Documentation:CTLT Resources/Selected TL Topics ePortfolios
What is an e-Portfolio?
This can be a source of confusion. Is an e-Portfolio just a resume on steroids? Or is it a conceptual understanding, what is often referred to as “Folio Thinking”? We define e-Portfolios as personalized, web-based collections of work, responses to work and reflections that are used to demonstrate key skills and accomplishments for a variety of contexts and time periods.
Strictly speaking, an e-Portfolio isn’t an e-Portfolio if it doesn’t contain reflections and isn’t shared. But as with most things, when we speak too strictly, we are quickly handed an exception. Indeed, some people have a very-unreflective CV online and they still call it an e-Portfolio. So, what is an e-Portfolio?
The term ‘e-Portfolio’ can be used to refer to any of these things (and more):
- a website that features your teaching philosophy and CV, or
- a collection of your work and reflections on that work that you keep on your computer at home, or
- a site, like iWebFolio, that allows you to share feedback and e-Portfolios with a network of people.
Your e-Portfolio could be a showcase or a private area of reflection. But e-Portfolios can be much more than just 21st century resumes; they’re opportunities to build community, and improve and reflect on your practice.
What is a teaching e-Portfolio?
A teaching e-Portfolio is a collection of your best work as an instructor, and will often include items like:
- Your teaching philosophy
- A list of courses taught, with numbers of students, etc.
- Lesson plans
- Awards you’ve received
In other words, it has some similarities with UBC CV, in that it does showcase your training, accomplishments and skills, but is more personal, more professional- and personal-growth oriented. Again examples are worth a thousand words. You may also find Teaching Portfolio Preparation Guide useful.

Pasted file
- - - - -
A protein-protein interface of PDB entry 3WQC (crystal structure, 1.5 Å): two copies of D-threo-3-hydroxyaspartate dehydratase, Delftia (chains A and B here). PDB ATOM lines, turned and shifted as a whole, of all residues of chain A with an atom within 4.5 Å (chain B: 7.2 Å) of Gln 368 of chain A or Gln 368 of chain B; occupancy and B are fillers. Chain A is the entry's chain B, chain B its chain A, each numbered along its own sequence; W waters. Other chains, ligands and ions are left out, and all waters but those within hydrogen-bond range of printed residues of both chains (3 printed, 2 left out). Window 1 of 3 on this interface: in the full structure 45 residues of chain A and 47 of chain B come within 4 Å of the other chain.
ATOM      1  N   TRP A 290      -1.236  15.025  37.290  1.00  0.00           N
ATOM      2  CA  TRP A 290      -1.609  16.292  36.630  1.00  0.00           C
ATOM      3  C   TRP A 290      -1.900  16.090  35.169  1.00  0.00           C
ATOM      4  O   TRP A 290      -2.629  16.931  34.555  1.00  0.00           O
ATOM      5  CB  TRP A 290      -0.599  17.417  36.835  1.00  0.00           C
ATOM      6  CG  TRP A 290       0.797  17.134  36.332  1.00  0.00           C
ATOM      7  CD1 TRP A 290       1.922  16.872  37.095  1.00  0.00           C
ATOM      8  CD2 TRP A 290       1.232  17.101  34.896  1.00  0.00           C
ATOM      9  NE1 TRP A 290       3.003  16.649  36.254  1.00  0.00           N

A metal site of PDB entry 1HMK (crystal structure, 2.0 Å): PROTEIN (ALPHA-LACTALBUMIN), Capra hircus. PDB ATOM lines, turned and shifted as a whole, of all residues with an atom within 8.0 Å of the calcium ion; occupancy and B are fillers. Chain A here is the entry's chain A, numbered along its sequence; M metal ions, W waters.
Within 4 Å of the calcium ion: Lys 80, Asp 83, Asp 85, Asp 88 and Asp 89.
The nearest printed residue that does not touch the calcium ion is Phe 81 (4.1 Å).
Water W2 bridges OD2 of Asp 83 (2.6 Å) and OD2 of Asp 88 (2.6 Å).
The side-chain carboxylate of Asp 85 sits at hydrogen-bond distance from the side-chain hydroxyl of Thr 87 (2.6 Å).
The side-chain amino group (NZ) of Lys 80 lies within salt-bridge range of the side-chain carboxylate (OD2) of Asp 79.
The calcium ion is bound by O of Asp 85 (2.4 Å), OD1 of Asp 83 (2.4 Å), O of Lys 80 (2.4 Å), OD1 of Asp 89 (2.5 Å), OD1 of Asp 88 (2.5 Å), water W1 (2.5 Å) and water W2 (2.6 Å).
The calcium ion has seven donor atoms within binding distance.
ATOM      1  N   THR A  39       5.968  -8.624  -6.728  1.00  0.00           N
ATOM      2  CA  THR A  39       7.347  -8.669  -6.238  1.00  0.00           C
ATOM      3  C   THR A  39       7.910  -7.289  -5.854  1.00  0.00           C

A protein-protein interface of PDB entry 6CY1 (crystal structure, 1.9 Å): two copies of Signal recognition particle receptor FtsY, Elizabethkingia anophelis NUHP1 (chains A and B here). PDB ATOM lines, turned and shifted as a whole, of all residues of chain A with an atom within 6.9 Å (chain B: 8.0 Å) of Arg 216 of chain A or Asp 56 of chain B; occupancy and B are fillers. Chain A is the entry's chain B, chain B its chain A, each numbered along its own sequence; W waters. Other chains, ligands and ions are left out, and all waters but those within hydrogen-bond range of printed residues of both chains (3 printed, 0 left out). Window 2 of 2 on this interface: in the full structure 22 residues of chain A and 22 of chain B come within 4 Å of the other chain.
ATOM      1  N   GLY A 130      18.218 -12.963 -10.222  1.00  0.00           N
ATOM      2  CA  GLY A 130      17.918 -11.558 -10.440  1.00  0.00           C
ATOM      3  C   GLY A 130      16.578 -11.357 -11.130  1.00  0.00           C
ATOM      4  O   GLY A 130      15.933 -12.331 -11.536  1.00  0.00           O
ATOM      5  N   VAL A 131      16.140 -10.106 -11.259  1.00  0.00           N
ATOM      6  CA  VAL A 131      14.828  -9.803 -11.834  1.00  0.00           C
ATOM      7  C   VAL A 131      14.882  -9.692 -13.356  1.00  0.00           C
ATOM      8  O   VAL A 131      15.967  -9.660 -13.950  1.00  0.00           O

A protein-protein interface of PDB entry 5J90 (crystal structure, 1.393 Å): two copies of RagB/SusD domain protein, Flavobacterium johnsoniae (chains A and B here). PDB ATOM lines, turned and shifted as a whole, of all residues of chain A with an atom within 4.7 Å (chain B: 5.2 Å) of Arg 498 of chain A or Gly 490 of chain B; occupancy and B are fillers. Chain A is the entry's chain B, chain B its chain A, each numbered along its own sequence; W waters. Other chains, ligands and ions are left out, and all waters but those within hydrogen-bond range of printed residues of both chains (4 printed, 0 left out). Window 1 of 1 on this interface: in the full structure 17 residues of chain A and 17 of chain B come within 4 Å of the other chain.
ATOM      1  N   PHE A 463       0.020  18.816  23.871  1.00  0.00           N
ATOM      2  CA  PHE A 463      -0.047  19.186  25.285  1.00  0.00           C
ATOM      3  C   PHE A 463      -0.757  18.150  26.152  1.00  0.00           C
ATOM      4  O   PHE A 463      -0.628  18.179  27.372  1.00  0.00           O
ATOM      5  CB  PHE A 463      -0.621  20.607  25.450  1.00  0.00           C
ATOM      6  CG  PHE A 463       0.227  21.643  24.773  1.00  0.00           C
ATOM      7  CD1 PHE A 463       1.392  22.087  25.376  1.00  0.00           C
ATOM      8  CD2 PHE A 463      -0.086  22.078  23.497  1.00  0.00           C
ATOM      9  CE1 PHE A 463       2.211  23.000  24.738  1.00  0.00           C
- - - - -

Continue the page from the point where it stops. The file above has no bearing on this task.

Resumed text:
Who would use one?
Anyone who is interested in reflecting on their teaching with the aim of becoming a better teacher. It may also be useful for those seeking promotion or tenure; it is always important to show what you are doing to improve your teaching.
How can I get started?
Send a message to Lucas Wright at email@example.com and he can discuss with you possible approaches and tool options. You can also attend an e-Portfolio seminar regularly offered by CTLT for an idea of the scope of an e-Portfolio, and some suggestions about how to start collecting and sorting your artifacts.
What are the advantages/disadvantages of an e-Portfolio compared to a paper-based portfolio?
The advantages of an e-Portfolio are generally considered to be:
- portability – you can access it from anywhere, unlike an often-sizeable paper copy
- media-richness – the ability to easily include graphics, audio, video and so on
- ease of repurposing – you can easily create several versions of your e-Portfolio for several different audiences
- control of access – you control who sees it, and for how long
- organizational ability – e-Portfolios are great for organizing a large amount of information, and keeping it all in one place
The disadvantage of a some ‘template-based’ systems (such as iWebFolio 2.0) is:
- lack of customizability – the style can be rigid and difficult to customize
The disadvantages of a teaching e-Portfolios in general are:
- possible lack of acceptance as promotional tool – your department may not know much about or accept a teaching e-Portfolio as part of a tenure/promotion process, although this is changing as more people learn about e-portfolios
- lack of printability – yes, you can print from most applications , and it looks acceptable, but it isn’t as easy as it should be, and MS Word still does it better
We’re not suggesting that you should or should not create a teaching e-Portfolio. That’s up to you. Yes, it’s a commitment, but the reward is, we believe, a tool for improving your teaching. If you’re curious, send a message to firstname.lastname@example.org.
Can someone steal my work?
- if you’re using WordPress, you can set the access permissions for the people you share your e-Portfolio with, and
- make sure you share your e-Portfolio with people you can trust.
We haven’t heard of any examples of malicious use of e-Portfolios so far, so it’s likely you’ll be okay.